Three Things Every Master Trader Knows About Options


The last two weeks have seen significant market action in both directions. And it's just more proof that you need options in your portfolio to help cut your risk and boost your potential returns. Traditional buy-and-hold investors have been taken to the cleaners by whipsaw markets.

I don't want that happen to you.

Increased volatility will continue as we head into September and October. So I want take this opportunity to reexamine some of the fundamentals of options to help reinforce your understanding of the more sophisticated topics we've been covering lately. It's crucial that you have a strong grasp of the fundamentals, especially if you're new to the material - you won't be a master trader until you have this stuff down.

If you're familiar with options, this a great opportunity for you to brush up on the basics - you may even learn something new. If you're new to options trading, you've picked the perfect time to join us.

So let's take a step away from the market chaos and get back to basics...

The Difference Between Calls and Puts

Let's start from the beginning with a very simple definition - an option is a contract that gives the owner the right to buy or sell a financial product at a specific price on or before a specific date. When dealing with equity options (like we do in my Power Profit Trades free e-letter), that financial product is usually a stock or an ETF.

optionsThere are two different kinds of equity options:

A call option gives the owner the right (but not the obligation) to buy the underlying instrument on or before the expiration date. You profit on a call when the underlying instrument increases in price.

A put option gives the owner the right (but not the obligation) to sell the underlying instrument on or before the expiration date. You profit on a put when the underlying instrument decreases in price.

Calls and puts are bought to establish a long position or sold (also known as writing) to establish a short position. However, selling to open an options position obligates the seller (or writer) to fulfill their end of the contract.

If you sold calls, that means you must sell the underlying; if you sold puts, that means you must buy the underlying. When you sell calls, you have no control over whether or not a contract is exercised.

Writing options is very risky unless you put on a simultaneous long play to cut that risk. Subscribers to my Money Calendar Alert investing service do this all the time with my recommended "loophole" trades.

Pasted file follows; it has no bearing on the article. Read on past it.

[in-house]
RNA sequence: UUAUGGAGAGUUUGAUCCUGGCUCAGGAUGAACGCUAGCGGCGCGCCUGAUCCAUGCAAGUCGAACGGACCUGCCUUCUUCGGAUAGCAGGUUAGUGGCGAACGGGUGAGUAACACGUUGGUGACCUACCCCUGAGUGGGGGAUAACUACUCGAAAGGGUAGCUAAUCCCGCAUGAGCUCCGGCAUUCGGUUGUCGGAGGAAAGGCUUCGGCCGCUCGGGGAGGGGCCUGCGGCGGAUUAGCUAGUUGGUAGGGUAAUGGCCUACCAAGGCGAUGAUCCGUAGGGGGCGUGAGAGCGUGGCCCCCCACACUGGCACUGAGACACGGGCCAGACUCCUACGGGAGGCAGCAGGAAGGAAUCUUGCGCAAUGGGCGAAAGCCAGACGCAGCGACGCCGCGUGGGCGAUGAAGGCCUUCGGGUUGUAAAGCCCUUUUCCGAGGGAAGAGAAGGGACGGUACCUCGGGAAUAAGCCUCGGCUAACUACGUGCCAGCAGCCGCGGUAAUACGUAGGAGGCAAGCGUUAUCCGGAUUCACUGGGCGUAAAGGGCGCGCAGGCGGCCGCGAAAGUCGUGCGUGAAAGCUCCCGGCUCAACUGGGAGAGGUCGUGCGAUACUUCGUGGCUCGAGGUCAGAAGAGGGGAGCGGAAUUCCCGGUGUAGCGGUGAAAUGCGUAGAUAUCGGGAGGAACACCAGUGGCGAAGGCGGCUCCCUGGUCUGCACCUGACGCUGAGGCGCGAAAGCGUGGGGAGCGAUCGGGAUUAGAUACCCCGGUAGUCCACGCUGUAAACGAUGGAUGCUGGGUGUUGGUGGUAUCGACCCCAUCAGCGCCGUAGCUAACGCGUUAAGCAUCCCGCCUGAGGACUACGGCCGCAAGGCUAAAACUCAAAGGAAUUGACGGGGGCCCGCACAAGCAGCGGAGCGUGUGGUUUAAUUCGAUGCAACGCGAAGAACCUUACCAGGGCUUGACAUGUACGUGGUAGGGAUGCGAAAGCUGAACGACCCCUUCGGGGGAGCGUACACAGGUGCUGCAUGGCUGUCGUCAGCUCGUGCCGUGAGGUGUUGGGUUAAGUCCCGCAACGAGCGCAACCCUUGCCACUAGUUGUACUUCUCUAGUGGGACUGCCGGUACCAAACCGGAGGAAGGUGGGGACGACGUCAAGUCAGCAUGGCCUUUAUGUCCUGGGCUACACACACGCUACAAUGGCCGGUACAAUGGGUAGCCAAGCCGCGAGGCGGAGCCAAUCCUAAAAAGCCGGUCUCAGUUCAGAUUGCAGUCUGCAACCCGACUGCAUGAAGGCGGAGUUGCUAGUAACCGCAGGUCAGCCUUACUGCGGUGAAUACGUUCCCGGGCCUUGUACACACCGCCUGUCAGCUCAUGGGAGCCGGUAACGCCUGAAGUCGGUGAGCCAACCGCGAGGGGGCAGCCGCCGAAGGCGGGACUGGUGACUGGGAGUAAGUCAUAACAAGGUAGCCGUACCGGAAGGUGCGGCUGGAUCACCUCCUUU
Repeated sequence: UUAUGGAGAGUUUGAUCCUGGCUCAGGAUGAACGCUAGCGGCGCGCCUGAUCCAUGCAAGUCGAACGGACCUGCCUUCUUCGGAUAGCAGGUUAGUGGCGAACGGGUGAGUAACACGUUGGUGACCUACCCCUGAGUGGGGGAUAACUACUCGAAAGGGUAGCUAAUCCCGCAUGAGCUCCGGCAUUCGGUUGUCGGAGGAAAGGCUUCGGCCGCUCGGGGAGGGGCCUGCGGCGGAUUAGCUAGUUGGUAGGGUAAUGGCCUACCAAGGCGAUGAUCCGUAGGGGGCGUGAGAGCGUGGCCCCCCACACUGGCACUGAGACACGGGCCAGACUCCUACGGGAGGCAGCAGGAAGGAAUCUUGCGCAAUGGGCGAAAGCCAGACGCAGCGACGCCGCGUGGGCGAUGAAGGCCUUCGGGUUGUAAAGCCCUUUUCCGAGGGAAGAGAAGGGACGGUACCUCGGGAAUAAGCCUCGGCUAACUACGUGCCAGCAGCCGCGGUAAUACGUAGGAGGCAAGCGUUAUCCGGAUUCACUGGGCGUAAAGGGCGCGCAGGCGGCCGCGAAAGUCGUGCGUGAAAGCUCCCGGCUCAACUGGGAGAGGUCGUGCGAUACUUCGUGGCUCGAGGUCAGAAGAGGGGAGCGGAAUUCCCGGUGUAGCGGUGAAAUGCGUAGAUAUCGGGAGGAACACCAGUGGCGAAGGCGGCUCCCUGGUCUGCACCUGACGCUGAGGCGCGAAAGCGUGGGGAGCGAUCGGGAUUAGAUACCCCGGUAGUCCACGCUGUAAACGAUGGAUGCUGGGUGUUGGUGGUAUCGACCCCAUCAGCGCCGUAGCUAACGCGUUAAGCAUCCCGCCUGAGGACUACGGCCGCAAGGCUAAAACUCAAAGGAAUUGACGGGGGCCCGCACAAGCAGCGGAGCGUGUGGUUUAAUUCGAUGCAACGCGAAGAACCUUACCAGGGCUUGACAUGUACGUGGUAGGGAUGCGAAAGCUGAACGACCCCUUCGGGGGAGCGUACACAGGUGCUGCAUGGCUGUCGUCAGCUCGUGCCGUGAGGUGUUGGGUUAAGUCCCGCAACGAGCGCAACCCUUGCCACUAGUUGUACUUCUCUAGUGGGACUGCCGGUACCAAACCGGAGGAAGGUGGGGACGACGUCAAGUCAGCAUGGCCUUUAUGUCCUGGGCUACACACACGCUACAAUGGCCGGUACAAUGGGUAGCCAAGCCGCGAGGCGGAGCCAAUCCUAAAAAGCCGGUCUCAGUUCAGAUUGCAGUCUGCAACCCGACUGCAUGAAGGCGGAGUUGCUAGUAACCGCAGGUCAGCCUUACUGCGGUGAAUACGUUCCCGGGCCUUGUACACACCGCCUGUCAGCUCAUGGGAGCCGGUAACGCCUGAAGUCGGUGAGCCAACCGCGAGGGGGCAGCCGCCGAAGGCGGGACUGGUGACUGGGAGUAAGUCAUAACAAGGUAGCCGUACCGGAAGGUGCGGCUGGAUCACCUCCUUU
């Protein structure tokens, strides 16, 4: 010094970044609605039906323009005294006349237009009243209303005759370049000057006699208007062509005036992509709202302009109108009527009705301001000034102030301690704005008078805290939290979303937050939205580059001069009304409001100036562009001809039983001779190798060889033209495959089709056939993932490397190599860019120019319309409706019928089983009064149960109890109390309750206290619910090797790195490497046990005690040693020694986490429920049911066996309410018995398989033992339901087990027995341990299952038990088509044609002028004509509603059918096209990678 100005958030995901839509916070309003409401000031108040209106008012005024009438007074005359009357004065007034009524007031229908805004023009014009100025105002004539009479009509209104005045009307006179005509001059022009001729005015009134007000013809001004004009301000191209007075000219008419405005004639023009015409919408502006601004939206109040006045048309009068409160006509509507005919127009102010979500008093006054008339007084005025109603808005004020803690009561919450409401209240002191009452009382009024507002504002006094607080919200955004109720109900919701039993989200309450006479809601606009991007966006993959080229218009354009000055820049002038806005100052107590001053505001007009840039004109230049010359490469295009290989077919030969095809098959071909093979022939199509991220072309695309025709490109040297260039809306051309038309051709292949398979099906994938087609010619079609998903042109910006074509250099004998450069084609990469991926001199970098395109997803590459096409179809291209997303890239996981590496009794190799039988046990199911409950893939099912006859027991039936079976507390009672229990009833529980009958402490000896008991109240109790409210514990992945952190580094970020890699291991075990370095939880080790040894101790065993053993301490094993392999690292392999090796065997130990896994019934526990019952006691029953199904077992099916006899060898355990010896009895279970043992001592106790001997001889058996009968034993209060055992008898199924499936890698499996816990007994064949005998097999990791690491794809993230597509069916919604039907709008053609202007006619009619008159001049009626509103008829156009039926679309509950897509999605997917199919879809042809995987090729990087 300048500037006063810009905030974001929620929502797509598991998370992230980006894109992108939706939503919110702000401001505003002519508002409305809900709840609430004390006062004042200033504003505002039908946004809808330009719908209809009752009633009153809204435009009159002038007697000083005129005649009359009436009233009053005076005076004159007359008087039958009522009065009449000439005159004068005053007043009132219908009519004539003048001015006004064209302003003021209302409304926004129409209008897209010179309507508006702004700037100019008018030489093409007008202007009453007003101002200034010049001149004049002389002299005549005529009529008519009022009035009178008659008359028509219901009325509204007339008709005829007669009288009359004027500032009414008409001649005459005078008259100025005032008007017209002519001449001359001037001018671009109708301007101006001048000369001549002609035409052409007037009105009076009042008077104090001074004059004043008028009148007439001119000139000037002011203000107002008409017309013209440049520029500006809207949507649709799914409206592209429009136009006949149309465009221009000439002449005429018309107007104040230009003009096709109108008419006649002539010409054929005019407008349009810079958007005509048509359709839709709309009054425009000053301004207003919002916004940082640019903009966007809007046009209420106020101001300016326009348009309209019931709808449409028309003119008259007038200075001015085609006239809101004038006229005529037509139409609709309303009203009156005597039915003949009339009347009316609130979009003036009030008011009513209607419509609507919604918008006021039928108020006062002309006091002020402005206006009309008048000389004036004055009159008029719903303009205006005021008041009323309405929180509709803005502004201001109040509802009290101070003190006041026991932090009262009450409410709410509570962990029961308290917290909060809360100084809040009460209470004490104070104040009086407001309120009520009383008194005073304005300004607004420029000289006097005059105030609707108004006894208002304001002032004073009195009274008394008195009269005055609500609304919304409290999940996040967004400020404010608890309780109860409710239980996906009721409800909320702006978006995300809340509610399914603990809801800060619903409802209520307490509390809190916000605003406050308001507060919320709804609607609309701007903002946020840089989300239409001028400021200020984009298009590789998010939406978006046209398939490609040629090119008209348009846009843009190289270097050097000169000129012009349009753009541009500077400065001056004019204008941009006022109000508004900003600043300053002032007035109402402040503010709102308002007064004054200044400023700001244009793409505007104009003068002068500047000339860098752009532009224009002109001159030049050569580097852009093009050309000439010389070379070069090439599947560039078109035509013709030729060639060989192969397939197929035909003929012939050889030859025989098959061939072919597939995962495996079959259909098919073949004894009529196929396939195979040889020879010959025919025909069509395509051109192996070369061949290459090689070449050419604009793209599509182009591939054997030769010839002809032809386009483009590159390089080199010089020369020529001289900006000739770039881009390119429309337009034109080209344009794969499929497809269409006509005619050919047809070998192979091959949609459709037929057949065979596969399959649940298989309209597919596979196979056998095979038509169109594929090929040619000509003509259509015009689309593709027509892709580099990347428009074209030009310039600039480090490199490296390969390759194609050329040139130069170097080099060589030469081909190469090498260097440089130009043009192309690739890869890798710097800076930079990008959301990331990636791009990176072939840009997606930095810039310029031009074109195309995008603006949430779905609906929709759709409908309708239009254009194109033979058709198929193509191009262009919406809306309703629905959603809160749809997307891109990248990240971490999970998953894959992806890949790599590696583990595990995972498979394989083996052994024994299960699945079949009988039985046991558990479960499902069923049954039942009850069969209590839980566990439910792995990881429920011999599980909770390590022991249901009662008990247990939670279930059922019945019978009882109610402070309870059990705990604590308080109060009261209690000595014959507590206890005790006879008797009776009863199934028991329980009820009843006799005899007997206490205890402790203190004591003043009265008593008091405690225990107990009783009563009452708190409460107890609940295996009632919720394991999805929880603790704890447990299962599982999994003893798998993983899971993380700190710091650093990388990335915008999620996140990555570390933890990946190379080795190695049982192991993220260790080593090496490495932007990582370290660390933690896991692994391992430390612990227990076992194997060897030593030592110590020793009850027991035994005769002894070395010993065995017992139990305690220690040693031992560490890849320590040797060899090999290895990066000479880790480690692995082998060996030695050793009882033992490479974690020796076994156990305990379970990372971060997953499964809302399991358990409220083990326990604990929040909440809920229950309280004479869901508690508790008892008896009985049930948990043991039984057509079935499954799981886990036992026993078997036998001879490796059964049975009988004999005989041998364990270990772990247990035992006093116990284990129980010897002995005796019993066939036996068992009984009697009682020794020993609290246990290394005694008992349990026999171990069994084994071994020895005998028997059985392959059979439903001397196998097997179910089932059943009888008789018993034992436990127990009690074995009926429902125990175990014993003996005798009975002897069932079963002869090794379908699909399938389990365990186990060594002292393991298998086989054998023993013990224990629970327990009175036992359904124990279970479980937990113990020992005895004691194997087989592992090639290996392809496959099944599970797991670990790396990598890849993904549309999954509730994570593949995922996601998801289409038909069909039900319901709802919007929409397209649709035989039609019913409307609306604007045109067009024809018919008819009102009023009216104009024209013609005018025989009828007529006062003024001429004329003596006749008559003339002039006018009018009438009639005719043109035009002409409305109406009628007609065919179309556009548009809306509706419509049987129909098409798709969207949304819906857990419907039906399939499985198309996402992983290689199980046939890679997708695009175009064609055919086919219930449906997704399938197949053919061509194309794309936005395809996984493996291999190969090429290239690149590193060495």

Strike Price

The term for the specific price at which an option contract is exercised is the strike price. The number of available strikes (options) on a given stock or ETF is dependent on a multitude of factors...

For one, the range in which an instrument has recently traded plays a part. If you have a stock that has traded between $50 and $100 over the past six months or so, there will be strike prices around both of those prices and in between. How in-demand the options are also speak to the number of strikes as well as which expiration months are made available.

For stocks priced from $5 to $25, the strike prices are usually listed in increments of $2.50. For stocks priced from $25 to $200, the strikes are usually found in $5 increments. From $200, they are typically listed in $10 increments.

Depending on demand, you may see strike prices listed in $1 increments. When demand is really high, there can be as little as $0.50 separating one option from the next.

Below is a snapshot of the Sept. 18, 2015 call options for FedEx Corp. (NYSE: FDX) as listed on Yahoo! Finance. As you can see, the prices reflect the stock's trading range over the last few months, and the strike prices are mostly in $5 increments (especially at the high and low end, where there is less demand). Where demand is higher, the strike prices are in $2.50 increments.

Strike prices for call options on FDX from Yahoo! Finance